When we lose a loved one, we often worry that they won’t be remembered, particularly if we’re talking about our children and a grandparent they may not have had many years with. It’s important for parents, even as they’re coping with their own grief, to know that the task of keeping Grandma’s memory alive falls largely to them. Here are few suggestions:
1) Share things your mother liked with your children, and make connections. Whether it’s a favorite movie, book, or recipe, introducing it to your children reveals a part of Grandma that maybe they didn’t know. If they like the thing she liked, they’ll feel more connected to her and will remember her every time they see that movie or make those cookies.
2) Convert possessions to experiences that create new associations and memories. Encourage your children to select a meaningful keepsake or two from among your mother’s possessions, but resist the urge to keep everything. Taking jewelry to a pawn shop in northern Virginia can provide the funds to take the family on a vacation to somewhere that meant something to your mother—a favorite beach, city, or childhood hometown. This gives you an opportunity to share more memories, and create some of your own.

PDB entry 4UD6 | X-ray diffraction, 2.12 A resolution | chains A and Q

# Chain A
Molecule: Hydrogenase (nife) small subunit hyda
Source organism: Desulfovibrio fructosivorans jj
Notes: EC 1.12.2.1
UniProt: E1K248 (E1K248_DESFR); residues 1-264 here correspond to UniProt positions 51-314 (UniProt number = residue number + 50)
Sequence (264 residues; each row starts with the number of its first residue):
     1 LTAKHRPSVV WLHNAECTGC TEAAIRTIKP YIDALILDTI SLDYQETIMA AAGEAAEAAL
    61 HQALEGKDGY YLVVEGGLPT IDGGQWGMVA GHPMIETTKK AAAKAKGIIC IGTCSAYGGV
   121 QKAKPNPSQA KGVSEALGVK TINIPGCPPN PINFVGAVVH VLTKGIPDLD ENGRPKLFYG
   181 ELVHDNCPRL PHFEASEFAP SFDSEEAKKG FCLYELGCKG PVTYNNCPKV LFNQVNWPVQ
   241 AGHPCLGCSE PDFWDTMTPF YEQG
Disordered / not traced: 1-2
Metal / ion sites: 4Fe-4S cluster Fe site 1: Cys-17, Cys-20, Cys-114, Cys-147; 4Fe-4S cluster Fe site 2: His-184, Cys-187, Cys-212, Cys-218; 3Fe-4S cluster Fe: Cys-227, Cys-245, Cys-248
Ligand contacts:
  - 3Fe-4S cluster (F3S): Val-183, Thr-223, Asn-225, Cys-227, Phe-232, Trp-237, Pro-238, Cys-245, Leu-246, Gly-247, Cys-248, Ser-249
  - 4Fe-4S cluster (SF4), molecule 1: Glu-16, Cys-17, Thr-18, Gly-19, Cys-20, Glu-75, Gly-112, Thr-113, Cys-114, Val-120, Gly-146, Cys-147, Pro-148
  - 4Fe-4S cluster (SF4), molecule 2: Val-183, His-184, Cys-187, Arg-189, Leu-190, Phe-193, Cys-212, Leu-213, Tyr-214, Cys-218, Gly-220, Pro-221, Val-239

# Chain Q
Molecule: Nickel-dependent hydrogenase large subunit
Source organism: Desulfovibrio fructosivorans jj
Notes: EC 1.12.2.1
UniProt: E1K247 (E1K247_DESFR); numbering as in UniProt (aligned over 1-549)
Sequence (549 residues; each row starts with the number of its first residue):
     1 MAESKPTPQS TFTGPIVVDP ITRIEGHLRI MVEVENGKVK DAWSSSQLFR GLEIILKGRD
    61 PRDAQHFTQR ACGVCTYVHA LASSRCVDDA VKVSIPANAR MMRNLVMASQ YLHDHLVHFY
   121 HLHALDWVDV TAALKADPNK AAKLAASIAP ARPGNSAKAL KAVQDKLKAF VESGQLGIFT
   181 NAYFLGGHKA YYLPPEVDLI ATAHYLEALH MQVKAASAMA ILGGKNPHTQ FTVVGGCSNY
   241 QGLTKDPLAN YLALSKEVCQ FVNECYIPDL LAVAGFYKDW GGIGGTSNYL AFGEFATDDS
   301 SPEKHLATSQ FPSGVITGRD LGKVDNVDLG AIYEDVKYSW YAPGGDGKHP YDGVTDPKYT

3) Talk about your mother easily. People tend to falsely assume that a grieving person doesn’t want to be “reminded” of a deceased loved one, when the truth is, they’re just trying to avoid discomfort. Show your children that you’re not uncomfortable talking about your mother, because you loved her and want her to be remembered. Children will follow your lead, and talking ensures she is still part of your thought lives and you’re keeping Grandma’s memory alive.